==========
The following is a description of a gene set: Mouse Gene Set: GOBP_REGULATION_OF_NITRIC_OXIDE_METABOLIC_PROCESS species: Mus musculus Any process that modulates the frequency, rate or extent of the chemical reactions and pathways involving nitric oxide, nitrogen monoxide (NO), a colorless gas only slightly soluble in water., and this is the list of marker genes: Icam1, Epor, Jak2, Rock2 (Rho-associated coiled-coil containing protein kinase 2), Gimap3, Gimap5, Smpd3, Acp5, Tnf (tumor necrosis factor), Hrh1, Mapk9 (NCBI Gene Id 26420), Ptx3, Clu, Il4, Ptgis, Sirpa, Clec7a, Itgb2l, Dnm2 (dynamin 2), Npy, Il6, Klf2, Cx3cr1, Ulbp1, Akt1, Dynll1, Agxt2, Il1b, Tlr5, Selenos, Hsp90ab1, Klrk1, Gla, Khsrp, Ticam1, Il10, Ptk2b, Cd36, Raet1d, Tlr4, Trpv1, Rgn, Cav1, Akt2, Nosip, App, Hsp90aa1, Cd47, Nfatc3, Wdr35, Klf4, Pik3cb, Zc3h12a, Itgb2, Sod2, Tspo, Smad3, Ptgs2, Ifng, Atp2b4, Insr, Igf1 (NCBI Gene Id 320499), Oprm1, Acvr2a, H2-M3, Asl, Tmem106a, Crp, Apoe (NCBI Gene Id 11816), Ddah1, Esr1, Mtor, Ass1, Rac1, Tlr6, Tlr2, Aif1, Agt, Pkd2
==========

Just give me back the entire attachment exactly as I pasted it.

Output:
The following is a description of a gene set: Mouse Gene Set: GOBP_REGULATION_OF_NITRIC_OXIDE_METABOLIC_PROCESS species: Mus musculus Any process that modulates the frequency, rate or extent of the chemical reactions and pathways involving nitric oxide, nitrogen monoxide (NO), a colorless gas only slightly soluble in water., and this is the list of marker genes: Icam1, Epor, Jak2, Rock2 (Rho-associated coiled-coil containing protein kinase 2), Gimap3, Gimap5, Smpd3, Acp5, Tnf (tumor necrosis factor), Hrh1, Mapk9 (NCBI Gene Id 26420), Ptx3, Clu, Il4, Ptgis, Sirpa, Clec7a, Itgb2l, Dnm2 (dynamin 2), Npy, Il6, Klf2, Cx3cr1, Ulbp1, Akt1, Dynll1, Agxt2, Il1b, Tlr5, Selenos, Hsp90ab1, Klrk1, Gla, Khsrp, Ticam1, Il10, Ptk2b, Cd36, Raet1d, Tlr4, Trpv1, Rgn, Cav1, Akt2, Nosip, App, Hsp90aa1, Cd47, Nfatc3, Wdr35, Klf4, Pik3cb, Zc3h12a, Itgb2, Sod2, Tspo, Smad3, Ptgs2, Ifng, Atp2b4, Insr, Igf1 (NCBI Gene Id 320499), Oprm1, Acvr2a, H2-M3, Asl, Tmem106a, Crp, Apoe (NCBI Gene Id 11816), Ddah1, Esr1, Mtor, Ass1, Rac1, Tlr6, Tlr2, Aif1, Agt, Pkd2